UK refuses request to build France-UK power cable

Britain’s Energy Secretary Kwasi Kwarteng attends the United Nations Climate Change Conference (COP26), in Glasgow, Scotland, Britain November 4, 2021. REUTERS/Phil Noble

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LONDON, Jan 20 (Reuters) – Britain on Thursday rejected a planning application for a high-voltage submarine power cable project linking Britain and France.

The project, led by investment firm Aquind, aims to link the power grids of Britain and France to make energy markets more efficient, improve supply and provide greater flexibility.

UK Business Secretary Kwasi Kwarteng made the decision to refuse the planning, according to government documents.

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“The Secretary of State has … decided, pursuant to

Section 104(3), to deny permission for development,” the documents say.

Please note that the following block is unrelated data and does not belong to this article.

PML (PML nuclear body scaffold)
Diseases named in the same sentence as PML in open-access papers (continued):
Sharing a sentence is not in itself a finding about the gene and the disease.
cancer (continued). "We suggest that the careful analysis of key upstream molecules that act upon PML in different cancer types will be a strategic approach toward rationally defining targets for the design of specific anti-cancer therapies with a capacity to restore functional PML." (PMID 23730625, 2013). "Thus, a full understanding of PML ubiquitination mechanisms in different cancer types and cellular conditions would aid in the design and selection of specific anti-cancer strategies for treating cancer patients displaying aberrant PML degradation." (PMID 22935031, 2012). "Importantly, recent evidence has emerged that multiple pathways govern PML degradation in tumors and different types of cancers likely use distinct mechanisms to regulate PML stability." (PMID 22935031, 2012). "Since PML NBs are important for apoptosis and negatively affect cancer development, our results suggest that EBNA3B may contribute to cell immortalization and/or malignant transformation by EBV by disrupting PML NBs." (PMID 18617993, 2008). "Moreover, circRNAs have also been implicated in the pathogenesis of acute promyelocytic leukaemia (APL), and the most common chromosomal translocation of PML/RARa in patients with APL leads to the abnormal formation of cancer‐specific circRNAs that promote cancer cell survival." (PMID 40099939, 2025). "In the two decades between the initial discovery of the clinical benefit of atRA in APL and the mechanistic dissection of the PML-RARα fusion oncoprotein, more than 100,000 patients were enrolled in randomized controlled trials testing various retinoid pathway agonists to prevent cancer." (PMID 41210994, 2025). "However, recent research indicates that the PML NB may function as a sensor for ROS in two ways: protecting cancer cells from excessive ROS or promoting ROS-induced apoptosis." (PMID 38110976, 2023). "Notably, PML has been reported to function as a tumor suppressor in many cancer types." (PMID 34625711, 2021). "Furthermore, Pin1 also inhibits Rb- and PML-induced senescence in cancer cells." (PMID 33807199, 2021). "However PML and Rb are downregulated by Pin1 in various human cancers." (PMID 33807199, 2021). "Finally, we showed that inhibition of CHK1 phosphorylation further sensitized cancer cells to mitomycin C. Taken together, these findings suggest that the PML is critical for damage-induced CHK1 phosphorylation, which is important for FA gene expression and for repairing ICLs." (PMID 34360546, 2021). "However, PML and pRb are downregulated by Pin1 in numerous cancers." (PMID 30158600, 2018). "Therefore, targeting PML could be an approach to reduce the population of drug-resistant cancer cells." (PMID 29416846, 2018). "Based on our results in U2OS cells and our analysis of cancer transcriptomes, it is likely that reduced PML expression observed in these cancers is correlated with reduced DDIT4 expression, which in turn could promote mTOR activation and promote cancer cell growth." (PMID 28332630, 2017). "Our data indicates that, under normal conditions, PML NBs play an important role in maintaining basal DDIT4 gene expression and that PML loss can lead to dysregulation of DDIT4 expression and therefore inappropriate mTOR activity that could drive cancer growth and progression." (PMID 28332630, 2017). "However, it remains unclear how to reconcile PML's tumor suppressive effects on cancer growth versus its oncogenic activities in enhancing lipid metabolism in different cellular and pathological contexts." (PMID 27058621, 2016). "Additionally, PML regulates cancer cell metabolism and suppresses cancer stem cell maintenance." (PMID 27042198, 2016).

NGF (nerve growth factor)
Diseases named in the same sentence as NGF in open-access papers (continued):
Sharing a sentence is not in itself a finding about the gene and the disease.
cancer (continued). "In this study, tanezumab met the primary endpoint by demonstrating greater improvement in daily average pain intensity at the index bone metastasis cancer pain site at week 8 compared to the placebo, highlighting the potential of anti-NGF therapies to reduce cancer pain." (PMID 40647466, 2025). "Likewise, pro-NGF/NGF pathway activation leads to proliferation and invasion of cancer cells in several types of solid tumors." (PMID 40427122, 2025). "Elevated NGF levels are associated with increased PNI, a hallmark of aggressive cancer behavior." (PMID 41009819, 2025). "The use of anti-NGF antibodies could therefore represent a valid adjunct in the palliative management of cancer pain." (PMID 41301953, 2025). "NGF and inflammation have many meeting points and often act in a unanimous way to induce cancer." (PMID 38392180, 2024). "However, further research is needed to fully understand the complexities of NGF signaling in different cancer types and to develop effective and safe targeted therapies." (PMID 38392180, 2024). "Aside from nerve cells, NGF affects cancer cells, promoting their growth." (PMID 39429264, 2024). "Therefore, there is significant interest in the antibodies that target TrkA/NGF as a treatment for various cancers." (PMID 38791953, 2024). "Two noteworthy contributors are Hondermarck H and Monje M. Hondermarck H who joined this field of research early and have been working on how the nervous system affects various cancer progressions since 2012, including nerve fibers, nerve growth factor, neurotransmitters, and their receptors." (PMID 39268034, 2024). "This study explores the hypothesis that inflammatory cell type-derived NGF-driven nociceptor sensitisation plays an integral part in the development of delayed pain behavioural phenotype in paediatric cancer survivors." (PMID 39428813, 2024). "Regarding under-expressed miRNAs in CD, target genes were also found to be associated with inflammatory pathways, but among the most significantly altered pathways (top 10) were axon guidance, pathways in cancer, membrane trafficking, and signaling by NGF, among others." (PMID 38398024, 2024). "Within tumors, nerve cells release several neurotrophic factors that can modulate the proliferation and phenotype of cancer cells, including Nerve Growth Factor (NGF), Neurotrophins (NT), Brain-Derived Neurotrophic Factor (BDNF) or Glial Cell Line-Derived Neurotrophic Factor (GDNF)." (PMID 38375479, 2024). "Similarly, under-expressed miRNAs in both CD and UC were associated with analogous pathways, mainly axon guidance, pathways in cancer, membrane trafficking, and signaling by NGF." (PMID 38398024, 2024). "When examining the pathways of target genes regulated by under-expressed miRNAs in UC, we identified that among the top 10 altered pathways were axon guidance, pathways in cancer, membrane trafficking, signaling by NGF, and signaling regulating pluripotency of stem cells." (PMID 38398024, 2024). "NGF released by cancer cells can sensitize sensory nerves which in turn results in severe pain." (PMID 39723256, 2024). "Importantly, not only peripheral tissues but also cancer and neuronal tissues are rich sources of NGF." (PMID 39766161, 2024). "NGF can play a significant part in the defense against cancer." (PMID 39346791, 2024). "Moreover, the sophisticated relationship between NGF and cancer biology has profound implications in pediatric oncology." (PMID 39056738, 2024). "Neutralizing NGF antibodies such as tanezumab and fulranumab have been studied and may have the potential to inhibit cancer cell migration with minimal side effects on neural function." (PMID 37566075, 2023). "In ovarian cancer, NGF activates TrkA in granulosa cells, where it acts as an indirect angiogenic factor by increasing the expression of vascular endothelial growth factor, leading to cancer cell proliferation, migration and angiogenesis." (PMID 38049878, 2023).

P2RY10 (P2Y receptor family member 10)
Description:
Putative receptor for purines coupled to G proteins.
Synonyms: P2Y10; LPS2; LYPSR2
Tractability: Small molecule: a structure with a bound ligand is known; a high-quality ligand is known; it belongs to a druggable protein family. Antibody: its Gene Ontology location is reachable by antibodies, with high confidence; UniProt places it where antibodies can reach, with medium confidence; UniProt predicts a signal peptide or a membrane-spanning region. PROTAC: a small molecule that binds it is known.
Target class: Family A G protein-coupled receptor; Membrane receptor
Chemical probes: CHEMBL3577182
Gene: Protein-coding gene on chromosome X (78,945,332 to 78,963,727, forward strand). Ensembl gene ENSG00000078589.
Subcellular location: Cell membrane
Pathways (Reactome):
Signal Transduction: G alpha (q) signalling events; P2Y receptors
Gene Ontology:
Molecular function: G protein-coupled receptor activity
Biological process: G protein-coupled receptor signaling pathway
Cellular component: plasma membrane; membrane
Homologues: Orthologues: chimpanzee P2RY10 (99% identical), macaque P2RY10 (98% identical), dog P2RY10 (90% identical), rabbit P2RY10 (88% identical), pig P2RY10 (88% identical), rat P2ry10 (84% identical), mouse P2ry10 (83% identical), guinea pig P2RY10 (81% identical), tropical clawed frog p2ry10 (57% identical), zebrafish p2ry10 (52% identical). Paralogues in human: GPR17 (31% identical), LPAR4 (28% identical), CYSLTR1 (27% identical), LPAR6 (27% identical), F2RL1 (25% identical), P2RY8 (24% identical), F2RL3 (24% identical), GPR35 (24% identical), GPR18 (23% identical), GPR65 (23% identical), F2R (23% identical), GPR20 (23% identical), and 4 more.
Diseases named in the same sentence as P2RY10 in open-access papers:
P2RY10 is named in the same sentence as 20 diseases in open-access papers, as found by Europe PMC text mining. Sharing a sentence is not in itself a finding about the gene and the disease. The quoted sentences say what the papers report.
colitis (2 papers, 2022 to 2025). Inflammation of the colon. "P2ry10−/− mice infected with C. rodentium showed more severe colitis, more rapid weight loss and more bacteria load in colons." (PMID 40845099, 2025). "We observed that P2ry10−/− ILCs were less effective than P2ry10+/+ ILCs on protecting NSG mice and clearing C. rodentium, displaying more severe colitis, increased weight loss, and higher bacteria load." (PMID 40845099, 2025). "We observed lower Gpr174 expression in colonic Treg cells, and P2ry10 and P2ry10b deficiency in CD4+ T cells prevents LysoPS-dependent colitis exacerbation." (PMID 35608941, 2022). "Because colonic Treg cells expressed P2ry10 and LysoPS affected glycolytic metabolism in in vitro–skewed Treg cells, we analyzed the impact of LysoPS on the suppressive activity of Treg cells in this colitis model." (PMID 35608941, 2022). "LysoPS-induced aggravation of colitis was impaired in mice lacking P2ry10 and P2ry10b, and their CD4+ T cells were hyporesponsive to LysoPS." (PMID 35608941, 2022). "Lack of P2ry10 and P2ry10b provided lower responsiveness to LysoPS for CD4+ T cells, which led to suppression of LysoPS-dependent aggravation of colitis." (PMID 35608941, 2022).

Kwarteng disagreed with an earlier assessment of the project by the planning authority. Thursday’s paper included technical reasons related to consideration of alternative routes, which meant Kwarteng could not be certain the need and benefits of the development would outweigh its impacts.

Aquind said he would consider challenging the decision.

“We disagree with the Secretary of State’s decision and the reasons for it. We are reviewing the decision, the reasons for the denial and a possible legal challenge,” a spokesperson said in a statement. sent by email.

The decision can only be challenged through judicial review, said a letter outlining the government’s decision. A judicial review involves asking a court to rule on the legality of a decision made by a governing body.

Aquind claims that its submarine cable linking England and Normandy would be capable of transmitting 16,000,000 MWh of electricity each year, or around 5% of the total annual consumption of Britain and France.

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Reporting by William James; written by Guy Faulconbridge; edited by David Evans

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